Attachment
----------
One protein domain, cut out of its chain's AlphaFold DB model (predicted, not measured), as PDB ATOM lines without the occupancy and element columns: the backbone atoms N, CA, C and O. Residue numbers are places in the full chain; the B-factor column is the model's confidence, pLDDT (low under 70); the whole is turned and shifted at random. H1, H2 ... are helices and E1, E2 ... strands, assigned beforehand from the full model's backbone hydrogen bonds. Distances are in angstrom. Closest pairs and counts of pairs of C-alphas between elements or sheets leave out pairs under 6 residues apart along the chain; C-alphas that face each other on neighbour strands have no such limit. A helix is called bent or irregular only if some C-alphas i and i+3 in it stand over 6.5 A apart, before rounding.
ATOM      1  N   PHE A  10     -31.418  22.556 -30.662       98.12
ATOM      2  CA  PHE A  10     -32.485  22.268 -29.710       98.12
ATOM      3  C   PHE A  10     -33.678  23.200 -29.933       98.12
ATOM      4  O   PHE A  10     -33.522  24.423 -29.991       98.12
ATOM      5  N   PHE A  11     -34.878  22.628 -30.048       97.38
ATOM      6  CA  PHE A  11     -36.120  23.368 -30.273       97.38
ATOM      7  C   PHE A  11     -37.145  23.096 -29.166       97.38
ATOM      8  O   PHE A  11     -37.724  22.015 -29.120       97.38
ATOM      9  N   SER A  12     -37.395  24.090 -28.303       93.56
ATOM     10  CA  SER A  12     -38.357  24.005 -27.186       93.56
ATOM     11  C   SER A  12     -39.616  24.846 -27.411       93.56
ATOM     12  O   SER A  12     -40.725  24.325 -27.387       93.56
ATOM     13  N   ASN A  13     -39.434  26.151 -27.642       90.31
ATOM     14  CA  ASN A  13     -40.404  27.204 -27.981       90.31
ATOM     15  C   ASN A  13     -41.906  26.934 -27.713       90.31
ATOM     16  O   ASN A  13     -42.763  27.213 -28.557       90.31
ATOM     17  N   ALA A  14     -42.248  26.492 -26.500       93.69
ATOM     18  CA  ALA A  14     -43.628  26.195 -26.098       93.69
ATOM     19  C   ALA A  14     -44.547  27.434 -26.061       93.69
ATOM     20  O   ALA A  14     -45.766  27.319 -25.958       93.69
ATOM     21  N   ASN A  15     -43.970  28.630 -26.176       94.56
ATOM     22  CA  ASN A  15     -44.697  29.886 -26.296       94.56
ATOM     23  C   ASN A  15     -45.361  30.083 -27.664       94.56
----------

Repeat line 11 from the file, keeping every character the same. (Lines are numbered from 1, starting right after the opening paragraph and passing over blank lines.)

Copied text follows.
ATOM     11  C   SER A  12     -39.616  24.846 -27.411       93.56